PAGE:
The springtime wall jams have begun! And random Saturdays or Sundays are usually perfect days to schedule an event in many cities – since most people have time off during that time, depending on their work schedule. If an artist is lucky enough to have a job these days…
An informally organized event like this provides an opportunity to explore and create alongside peers, converse and discuss ideas and techniques, and hang out with visitors who stop by saying hello.
“We thought it was a good idea that we could notify each time any of us was going to paint,” says Spanish artist Jaume Montserrat, “in case someone else wanted to accompany them and have a good time doing what we like so much.”
He says he and his buddies have a WhatsApp group to keep each other apprised of their street art and mural projects. For this particular Sunday a couple of weeks ago, it was as simple as reaching out via text to fellow artist Núria Farré, he tells us.
“I wrote to her asking if she would like to do it on one of Wallspot’s legal walls, and when we found a date that suited us, we decided to invite some friends.”
BSA contributor and photographer Fer Acala was there in Barcelona to capture the action and the art, and we’re pleased to share his shots of the artists at work and the days’ activities.
Our thanks to Fer Alcala for sharing his excellent photos with us and BSA readers. Artists include: Irene Valiente (@valiente_creations) Sigrid Amores (@sigridamores) Pablo Navas (@pabl0navas) Antón G, Seoane (@antonseoane) Juanjo Sáez (@juanjo_saez) Núrria Farré (@nuriafarreabejon) Maria Cuellar (@mariacuellar.m) Lidia Martinez (@lidia.mpakkete) Rabassa (@israbassa) Jaume Montserrat (@jaumemontserrat)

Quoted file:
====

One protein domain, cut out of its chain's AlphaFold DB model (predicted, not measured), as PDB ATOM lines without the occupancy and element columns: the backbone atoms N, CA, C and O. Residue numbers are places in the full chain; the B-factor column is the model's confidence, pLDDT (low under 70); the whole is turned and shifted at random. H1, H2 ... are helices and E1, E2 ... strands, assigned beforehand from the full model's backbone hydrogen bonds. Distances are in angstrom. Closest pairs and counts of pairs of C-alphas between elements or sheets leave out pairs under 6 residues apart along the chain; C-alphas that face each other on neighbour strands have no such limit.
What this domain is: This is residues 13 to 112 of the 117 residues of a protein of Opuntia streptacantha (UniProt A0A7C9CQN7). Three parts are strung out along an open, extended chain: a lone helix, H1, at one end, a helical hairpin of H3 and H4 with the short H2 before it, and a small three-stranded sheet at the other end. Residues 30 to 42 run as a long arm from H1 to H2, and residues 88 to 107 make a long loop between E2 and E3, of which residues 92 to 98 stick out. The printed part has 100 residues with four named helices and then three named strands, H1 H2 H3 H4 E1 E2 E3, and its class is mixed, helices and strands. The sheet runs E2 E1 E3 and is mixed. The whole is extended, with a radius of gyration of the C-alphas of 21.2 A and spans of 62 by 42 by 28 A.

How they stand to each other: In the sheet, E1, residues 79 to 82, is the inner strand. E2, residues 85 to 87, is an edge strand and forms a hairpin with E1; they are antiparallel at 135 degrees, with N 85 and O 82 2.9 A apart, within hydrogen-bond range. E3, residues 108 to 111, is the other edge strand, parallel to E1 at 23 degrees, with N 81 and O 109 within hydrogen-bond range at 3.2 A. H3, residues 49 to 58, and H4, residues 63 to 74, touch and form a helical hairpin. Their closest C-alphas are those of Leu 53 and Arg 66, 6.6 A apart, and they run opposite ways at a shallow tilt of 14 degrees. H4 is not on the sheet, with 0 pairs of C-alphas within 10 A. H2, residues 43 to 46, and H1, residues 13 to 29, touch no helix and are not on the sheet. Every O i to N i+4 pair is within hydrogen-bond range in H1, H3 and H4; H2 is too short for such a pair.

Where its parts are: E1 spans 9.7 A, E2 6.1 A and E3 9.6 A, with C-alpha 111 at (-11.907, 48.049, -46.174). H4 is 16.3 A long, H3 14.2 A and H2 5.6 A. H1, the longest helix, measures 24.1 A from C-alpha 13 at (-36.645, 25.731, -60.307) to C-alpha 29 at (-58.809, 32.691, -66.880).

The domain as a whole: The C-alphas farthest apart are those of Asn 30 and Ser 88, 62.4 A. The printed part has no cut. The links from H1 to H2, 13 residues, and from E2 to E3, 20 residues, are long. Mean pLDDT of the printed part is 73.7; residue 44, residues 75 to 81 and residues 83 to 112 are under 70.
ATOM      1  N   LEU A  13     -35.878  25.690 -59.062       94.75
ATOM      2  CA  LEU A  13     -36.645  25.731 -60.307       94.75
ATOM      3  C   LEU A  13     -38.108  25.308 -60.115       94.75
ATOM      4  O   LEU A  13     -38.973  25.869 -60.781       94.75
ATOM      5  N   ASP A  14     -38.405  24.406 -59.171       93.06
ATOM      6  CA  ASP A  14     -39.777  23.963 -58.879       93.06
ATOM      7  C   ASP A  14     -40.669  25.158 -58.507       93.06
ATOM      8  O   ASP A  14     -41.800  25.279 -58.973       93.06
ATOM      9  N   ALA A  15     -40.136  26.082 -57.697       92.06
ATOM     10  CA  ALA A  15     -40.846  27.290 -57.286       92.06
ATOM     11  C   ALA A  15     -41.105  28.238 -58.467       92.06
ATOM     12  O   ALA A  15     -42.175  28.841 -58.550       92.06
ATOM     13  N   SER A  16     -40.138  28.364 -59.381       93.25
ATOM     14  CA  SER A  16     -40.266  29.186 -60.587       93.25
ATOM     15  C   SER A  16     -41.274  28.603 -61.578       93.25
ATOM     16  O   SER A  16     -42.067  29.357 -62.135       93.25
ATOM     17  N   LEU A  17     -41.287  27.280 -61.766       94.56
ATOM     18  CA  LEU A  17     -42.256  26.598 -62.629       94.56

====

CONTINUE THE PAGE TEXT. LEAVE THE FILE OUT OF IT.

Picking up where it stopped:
It is notable when an organized gang of aerosol-wielding vandals protests your protest against censorship with censorship.
It’s also odious.
Everyone knows that it is normal for graffiti writers and street artists to expect that their ephemeral work may be buffed by a municipality or crossed out by a rival painter. This is a different matter entirely.
This is our 2nd time to bring you this story from a paint jam in Barcelona’s Plaza de las Tres Chimeneas where a collection of artists gathered to paint works addressing what they see as an unjust attack on the freedom of a citizen to express opinions in lyrics and writings. Taken together, these works are a passionate rejection of censorship and a colorful act of free speech by a community.
It made international news last month when Pablo Hasel, a Spanish rapper/singer/artist/musician from this city, was imprisoned under a Supreme Court ruling, which found his lyrics about King Emeritus Juan Carlos De Borbon to be offensive.
Artist Roc Blackblock was surrounded by a tight semi-circle of scrutinizing journalists and citizens as he painted. This was his second mural since his first had been immediately censored and ordered removed at the action in mid-February by an NCNeta brigade who a Barcelona Urban Guard escorted. He didn’t appear to mind the pressure.
Because there have been demonstrations in various cities and because modern media drools over scenes of destruction and violence, it’s easy to forget the many peaceful artists who paint their opinions, says documentary photographer Fernando Alcalá, who shares his work here.
“I think it’s important to keep speaking about the artistic actions when, after days of riots and looting, the media has forgotten about freedom of speech, and they just talk about burnt trash cans,” he says.
We’re happy that he captured these before they were destroyed by ‘Union de Brigadas,’ who recorded their censorious actions proudly and shared them on Twitter and YouTube.
I think it’s important to keep speaking about the artistic actions when, after days of riots and looting, the media has forgotten about freedom of speech and they just talk about burnt trash cans.”